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Topics: Workers' Compensation
Labor shortages and staff turnover continue to be an issue for restaurants. Newer workers are hired for the busy months to supplement the tenured staff. However, these new employees might not receive adequate training, potentially leading to more workplace injuries. Not surprisingly, the less tenured workers file the most workers’ compensation claims. COVID-19 brought new challenges to the restaurant industry, but the traditional risks of cuts, strains, falls, burns and scrapes have not changed. In our 2022 Restaurant Risk Report, AmTrust examined over ten years of restaurant workers’ compensation claims to help employers understand the trends, including the impact of the pandemic.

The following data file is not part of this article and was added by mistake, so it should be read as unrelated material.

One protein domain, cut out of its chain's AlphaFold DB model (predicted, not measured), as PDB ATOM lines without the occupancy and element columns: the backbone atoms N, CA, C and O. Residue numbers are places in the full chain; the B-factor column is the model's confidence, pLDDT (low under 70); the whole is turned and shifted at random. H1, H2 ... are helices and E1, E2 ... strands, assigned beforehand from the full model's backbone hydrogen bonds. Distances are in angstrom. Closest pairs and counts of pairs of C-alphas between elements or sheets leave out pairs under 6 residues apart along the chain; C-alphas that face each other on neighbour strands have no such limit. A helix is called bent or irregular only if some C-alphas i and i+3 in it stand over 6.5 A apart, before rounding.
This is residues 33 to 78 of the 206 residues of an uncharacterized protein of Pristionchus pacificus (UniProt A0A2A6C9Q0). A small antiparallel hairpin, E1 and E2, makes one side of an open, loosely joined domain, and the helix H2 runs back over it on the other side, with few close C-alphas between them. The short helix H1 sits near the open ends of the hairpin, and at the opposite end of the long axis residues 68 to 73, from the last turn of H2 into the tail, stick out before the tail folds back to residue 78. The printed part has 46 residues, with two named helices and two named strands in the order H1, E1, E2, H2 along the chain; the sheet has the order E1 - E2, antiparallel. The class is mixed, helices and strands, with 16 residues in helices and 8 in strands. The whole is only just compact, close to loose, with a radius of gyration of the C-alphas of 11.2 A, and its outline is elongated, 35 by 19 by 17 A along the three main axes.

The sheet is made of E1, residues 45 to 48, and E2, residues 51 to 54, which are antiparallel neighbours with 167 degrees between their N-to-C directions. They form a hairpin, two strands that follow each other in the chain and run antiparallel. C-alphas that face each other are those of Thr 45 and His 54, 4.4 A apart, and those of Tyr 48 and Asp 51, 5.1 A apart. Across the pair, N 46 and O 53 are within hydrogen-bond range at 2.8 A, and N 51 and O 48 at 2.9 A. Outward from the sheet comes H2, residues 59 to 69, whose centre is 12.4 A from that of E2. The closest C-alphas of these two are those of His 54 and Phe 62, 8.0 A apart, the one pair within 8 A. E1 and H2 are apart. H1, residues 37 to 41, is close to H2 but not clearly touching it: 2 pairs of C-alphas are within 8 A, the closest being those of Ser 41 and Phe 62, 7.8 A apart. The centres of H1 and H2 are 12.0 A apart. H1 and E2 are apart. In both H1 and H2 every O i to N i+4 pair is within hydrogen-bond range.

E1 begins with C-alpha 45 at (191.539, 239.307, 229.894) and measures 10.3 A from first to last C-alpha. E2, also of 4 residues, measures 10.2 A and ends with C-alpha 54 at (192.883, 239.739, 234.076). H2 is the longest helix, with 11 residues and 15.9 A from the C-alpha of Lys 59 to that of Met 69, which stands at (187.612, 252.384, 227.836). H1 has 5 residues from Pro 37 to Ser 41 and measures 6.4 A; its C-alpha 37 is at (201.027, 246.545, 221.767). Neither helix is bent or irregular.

Factoring in the number of active payroll employees in 2020 and 2021, reported injuries were down 25% during 2020 and remained below pre-pandemic numbers in 2021 at -5%. Not surprisingly, our report also found that injuries were at the lowest during Q2 2020 due to COVID-19 restaurant closures. Since Q2 2021, as vaccines became more widely available and health safety restrictions were lifted, restaurants reopened to their “normal” operations, but they faced a new challenge of staffing shortages. Looking at the data, we see an increase in reported injuries because of these shortages, turnover and new hires. The 2021 data shows a similar pattern to pre-pandemic injury peaks, with higher injuries reported in the summer months and a drop-off during the winter months. Another side effect of the COVID-19 pandemic is increased mental health issues. Mental stress claims have skyrocketed post-shutdowns, with 2021 being the highest on record.